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Reflect on your interests

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A girl looking in a mirror thinking about what indisciplinary connections interest me, what class projects do i wish i could take further, what skills and techniques do i want to learn, and what are my big questions about the world?


The first step in taking on any independent project is to spend some time reflecting on your intellectual interests, questions, and goals. This is not only the first step – it’s a critical, continuous process!

Whether you are preparing to contact a potential mentor for the first time or already working on your honors thesis, it’s valuable to spend time thinking about what motivates your project.

Explore a topic that intrigues you

Research and other types of projects allow you to wrestle with questions and ideas in a deeper and more hands-on way than most classroom experiences. You might find that something that started as routine homework assignment becomes an intellectual obsession. Or maybe there’s some burning question that you’ve never quite had the opportunity to explore in class, but you always wanted to. Take some time to reflect on what sparked your interest and curiosity. As your project unfolds, set aside time to think about new questions you encounter along the way.  

Connect your diverse interests

Perhaps you’ve found an interesting theme connecting your physics homework and your Sociology lectures. Or perhaps you want to use your artistic skills to tackle questions about the French Revolution. Projects offer a unique way to synthesize the many different things you are learning in your different courses.

If interdisciplinary connections excite you, consider doing a Senior Synthesis project as a senior capstone for your Stanford career. While traditional honors theses generally hone in to one area of focused study to discover new knowledge, Senior Synthesis projects demonstrate new connections between different areas of a student’s undergraduate experience.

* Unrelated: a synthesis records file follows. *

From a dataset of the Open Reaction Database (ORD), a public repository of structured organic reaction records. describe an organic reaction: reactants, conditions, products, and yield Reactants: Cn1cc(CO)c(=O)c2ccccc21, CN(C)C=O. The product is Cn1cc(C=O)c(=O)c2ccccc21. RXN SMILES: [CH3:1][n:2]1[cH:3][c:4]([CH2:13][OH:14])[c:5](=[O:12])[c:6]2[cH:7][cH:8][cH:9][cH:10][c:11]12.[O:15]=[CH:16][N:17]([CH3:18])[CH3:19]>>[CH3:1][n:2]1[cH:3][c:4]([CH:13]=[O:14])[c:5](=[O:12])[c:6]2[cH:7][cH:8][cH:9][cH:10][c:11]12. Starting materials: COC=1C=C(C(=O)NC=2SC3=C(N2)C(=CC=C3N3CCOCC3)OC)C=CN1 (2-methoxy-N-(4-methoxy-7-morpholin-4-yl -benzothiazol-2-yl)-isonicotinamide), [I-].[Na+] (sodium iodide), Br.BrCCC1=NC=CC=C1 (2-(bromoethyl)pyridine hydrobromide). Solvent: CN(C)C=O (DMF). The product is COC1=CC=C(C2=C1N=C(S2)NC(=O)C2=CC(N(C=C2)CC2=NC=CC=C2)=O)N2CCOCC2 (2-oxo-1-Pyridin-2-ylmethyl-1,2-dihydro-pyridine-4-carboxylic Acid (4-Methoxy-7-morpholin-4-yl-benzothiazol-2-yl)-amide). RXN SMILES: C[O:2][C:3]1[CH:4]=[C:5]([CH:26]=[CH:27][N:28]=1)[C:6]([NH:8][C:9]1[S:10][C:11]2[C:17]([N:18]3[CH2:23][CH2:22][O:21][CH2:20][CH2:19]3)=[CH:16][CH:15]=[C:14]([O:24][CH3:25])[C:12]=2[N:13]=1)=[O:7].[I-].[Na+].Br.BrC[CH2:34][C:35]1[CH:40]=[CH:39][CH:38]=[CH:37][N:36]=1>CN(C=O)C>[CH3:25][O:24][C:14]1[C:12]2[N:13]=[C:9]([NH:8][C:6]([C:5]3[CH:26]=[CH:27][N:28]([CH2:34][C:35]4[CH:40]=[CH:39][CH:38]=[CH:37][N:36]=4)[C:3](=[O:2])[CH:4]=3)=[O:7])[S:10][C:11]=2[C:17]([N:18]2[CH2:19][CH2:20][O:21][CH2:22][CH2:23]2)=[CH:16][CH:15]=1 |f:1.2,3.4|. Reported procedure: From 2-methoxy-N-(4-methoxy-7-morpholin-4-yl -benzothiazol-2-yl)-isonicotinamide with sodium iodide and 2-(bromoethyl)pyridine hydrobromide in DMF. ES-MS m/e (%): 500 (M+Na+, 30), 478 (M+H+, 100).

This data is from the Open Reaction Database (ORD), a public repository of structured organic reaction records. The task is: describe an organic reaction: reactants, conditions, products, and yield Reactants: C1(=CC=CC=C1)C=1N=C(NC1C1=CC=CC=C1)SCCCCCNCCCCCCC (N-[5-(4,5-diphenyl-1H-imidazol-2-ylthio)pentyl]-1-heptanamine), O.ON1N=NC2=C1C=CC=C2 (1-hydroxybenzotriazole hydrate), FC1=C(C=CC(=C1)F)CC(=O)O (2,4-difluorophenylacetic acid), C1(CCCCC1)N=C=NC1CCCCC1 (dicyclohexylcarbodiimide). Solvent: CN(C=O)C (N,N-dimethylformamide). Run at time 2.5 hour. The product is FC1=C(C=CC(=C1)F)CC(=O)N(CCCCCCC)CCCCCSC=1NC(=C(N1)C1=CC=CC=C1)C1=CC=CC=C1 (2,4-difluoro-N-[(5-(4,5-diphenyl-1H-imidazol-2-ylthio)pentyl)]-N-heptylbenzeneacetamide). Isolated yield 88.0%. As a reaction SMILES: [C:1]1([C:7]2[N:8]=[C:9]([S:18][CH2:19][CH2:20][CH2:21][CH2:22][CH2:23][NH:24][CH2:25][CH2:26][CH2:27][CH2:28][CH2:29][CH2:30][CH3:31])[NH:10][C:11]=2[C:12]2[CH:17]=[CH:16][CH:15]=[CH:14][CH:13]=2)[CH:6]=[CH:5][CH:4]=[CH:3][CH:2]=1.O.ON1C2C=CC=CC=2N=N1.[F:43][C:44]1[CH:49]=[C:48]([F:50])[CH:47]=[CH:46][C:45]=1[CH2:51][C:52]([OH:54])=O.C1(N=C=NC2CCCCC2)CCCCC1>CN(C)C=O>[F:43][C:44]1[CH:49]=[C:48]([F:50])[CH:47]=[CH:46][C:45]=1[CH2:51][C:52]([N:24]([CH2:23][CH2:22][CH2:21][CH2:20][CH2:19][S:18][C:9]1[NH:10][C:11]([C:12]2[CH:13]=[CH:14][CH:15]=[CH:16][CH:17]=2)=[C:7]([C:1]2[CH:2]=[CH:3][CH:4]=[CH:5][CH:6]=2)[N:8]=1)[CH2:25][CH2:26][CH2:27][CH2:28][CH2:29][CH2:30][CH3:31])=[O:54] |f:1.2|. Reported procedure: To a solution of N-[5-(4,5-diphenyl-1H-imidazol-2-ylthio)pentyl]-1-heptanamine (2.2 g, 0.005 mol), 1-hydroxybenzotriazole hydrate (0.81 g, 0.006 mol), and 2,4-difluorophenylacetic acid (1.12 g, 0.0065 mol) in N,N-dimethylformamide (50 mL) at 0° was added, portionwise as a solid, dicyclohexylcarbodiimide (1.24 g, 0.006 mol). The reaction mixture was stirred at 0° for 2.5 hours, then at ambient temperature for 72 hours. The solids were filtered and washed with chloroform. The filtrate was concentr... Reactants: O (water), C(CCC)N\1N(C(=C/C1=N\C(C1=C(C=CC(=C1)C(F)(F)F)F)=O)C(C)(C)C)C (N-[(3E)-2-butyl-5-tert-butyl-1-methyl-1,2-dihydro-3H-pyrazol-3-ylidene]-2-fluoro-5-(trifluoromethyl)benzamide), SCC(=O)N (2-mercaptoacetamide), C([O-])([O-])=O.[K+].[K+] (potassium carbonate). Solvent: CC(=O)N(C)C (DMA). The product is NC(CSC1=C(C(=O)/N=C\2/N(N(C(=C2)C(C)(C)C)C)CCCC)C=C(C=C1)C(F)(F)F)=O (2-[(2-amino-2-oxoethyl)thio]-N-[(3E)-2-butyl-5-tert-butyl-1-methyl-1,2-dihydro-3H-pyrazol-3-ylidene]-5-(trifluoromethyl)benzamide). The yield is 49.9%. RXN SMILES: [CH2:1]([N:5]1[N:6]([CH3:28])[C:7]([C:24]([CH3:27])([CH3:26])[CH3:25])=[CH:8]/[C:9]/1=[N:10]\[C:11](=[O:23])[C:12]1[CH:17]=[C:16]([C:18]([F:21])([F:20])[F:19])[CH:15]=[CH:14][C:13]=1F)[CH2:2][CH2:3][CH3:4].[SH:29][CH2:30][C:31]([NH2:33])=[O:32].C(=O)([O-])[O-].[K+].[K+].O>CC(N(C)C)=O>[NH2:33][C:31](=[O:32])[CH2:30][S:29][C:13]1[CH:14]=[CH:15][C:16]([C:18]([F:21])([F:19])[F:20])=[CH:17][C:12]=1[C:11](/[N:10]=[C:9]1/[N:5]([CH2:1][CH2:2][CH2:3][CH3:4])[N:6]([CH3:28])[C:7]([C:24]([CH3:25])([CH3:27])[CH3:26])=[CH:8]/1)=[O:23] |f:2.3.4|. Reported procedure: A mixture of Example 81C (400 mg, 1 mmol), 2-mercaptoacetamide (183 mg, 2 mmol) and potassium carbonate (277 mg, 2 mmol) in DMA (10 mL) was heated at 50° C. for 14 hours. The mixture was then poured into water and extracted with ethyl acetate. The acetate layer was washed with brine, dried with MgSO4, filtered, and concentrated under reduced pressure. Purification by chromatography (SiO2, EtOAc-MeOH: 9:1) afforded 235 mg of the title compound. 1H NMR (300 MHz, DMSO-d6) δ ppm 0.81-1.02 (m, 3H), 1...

Enhance your skills

Research and other projects are a hands-on way to learn how to do all sorts of things. As an undergraduate, your research mentors know that you are at the beginning of your academic career and are ready to teach you the skills you need to succeed even if you are a complete novice when you begin. If there is a particular skill or methodology that you want to learn, consider connecting to faculty who use that technique and getting involved in a project. 

Broaden your perspective

Research is also a way for you to answer those often expansive questions that result from being immersed in your academic career. There are matters that you always question as a student, topics that you are always curious about, and questions that you always wished you could answer, but never realized you could do it by pursuing research. With guidance from faculty mentors, research offers you an opportunity to customize how you ask questions and find answers for yourself.